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Saturday, March 9, 2013

"A Wish".......

is a poem written by our loyal friend and loving reader, Katherine, and it expresses the true essence of  reason for being "A Ringer" ( a term which, by the way, should be applicable to both lovers of the films and the books!). It is the poem which inspired me to write "My Daydream", and taps into the reason why all human beings wish and dream, whether it be about history or fantasy!

"A Wish"

O let me walk in the Elven-lands, where the stars are clear and white,

And let me hear the Elven-songs, and see their dark eyes bright.

O let me wander in the lands that are beyond my reach,

And let me learn to know a word or two of Elven-speech.

 O let me hear the Halflings sing of hearth and home and day;

O let me come to Middle-earth! – it can’t be far away.

O let me find old Strider in the corner at the inn,

And let me see him wield the sword that has been made again.

And let me in the hobbit-hole to hear the hobbits laugh,

And let me see the wise old man who leans upon a staff.

And let me see his fireworks! Let me meet Pilgrim Grey!

O let me come to Middle-earth! O let me find a way.

Let me join the Conspiracy that Merry planned – so kind!

And let me meet the loyal friends who would not stay behind.

And let me come to Rivendell, and see the beauty there,

And let me climb a mallorn-tree, and breathe the Elven-air.

And let me sing with Elves and Hobbits all along the way;

O let me come to Middle-earth! if only for a day.

Show me the stars from Weathertop; let me feel the cold, black sky,

And sit with hobbits round a fire, and see the shining eyes

Of Strider; let me hear his chanting voice deep, as he tells

An ancient tale of Middle-earth; and hear sweet Nimrodel;

And Entish, Frodo’s fiddle-song, and fair Luthien’s Lay;

O let me come to Middle-earth! for there must be a way.

O let me join the Fellowship; pray make their number ten!

And let me see the Company forge friendship without end.

And let me hear the mighty horn of Gondor make its cry,

And let me see the eagle as he soars across the sky.

And let me share their friendship, if but for a little way;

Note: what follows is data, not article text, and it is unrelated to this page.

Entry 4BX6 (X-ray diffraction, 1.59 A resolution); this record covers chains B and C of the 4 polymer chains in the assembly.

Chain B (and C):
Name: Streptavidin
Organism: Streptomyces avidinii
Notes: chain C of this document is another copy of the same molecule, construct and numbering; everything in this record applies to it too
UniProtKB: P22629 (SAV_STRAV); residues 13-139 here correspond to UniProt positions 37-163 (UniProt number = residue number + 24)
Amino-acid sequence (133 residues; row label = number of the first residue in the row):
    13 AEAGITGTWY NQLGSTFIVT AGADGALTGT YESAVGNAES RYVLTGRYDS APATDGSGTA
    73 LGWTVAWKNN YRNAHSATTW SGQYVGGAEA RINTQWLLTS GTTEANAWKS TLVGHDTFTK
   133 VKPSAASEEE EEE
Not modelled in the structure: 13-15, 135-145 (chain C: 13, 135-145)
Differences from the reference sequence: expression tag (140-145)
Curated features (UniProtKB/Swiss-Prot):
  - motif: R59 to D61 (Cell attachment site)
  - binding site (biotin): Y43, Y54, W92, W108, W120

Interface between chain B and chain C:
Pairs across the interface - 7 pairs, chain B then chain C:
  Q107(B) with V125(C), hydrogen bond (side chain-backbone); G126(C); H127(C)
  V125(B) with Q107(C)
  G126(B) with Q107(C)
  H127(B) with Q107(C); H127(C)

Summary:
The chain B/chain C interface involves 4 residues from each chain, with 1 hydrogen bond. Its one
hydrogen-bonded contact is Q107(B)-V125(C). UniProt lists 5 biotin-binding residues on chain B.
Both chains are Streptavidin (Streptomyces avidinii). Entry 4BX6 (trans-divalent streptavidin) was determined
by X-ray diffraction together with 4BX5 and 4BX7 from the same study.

O let me come to Middle-earth! if only for a day.

And let me come to Moria, though there I will find pain;

For sometimes sorrow must be, if one shall rejoice again.

Then let me see the White Rider in all his glory bright,

And let me follow Frodo as he stumbles through the night.

And let me share adventures, songs, and stories on the way,

Please let me come to Middle-earth! O let me find a way.

O let me taste of lembas, pray, or take an Entish draught;

And let me see the Ents – I’m sure they’re quite beyond my thought.

And let me meet, in Lórien, the Elven Lady fair,

And let me hear the stout dwarf ask for a strand of her hair.

And let me see the setting sun upon the narrow way –

O let me come to Middle-earth; if only for a day!

Let me look in the Mirrormere; and in the Entwash wade;

I want to be there when the Elves reforge Andúril’s blade.

Let me try on an Elven-cloak; hear Legolas’ bow sing;

Let me find Mithrandir and know the joy that hope can bring.

Let me follow the White Rider! Let me come, if I may,

O let me come to Middle-earth! O let me find a way!

And let me look on Orthanc, and watch Théoden find his power,

And let me see how men are who they are in darkest hour.

And let me learn how who they are reflects upon myself,

I want to see the friendship grow between the Dwarf and Elf.

And let me look for Oliphaunts among the shadows grey;

O let me come to Middle-earth! if only for a day.

O let me hear the beating hooves of the Rohirrim strong,

Take me to Sam, in the Tower, and let me hear his song.

Show me the hobbit and woman who defeat the bane of men,

And let me see the loving friends who bring them back again.

And let me see the Hunters Three whose feat is beyond praise;

O let me come to Middle-earth! For I shall try always.

O let me see the shaft of light that brings Sam hope anew,

And let me hear Frodo resolve to do what he must do.

And let me hear Pippin’s bath song; and Bilbo’s song of Strider;

And show me noble Shadowfax carrying the White Rider.

And let me see their final charge, to Mount Doom or Black Gate;